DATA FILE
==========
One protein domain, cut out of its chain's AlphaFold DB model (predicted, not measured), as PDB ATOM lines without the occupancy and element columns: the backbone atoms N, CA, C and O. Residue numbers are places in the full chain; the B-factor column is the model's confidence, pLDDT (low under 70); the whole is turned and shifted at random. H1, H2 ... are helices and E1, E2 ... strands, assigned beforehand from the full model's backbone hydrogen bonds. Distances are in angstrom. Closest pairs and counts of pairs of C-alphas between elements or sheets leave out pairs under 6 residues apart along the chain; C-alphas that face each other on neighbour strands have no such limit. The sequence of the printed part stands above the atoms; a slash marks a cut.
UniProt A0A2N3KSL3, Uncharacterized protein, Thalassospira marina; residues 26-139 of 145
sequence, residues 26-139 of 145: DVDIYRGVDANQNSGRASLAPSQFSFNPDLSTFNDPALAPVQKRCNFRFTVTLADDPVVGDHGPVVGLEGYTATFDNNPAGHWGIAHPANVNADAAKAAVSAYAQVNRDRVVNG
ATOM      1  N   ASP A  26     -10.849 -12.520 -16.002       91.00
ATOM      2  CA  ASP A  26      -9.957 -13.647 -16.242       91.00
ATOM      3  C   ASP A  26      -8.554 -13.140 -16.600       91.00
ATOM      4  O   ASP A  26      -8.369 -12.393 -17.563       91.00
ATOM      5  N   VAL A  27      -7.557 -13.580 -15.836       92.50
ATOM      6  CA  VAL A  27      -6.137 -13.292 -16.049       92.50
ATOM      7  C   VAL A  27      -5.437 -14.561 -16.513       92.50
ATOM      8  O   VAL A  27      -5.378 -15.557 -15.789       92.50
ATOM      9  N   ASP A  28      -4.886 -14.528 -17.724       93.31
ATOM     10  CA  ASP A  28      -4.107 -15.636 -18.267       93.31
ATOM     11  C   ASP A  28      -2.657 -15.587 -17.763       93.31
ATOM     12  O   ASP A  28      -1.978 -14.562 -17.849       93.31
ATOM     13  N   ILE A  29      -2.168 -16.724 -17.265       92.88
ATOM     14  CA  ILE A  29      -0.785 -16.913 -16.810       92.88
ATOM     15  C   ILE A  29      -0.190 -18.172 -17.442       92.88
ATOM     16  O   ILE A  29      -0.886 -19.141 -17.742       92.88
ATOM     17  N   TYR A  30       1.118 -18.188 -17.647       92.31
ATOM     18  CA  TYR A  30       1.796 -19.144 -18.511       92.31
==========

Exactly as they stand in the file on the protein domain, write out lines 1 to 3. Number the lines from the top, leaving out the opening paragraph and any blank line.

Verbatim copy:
UniProt A0A2N3KSL3, Uncharacterized protein, Thalassospira marina; residues 26-139 of 145
sequence, residues 26-139 of 145: DVDIYRGVDANQNSGRASLAPSQFSFNPDLSTFNDPALAPVQKRCNFRFTVTLADDPVVGDHGPVVGLEGYTATFDNNPAGHWGIAHPANVNADAAKAAVSAYAQVNRDRVVNG
ATOM      1  N   ASP A  26     -10.849 -12.520 -16.002       91.00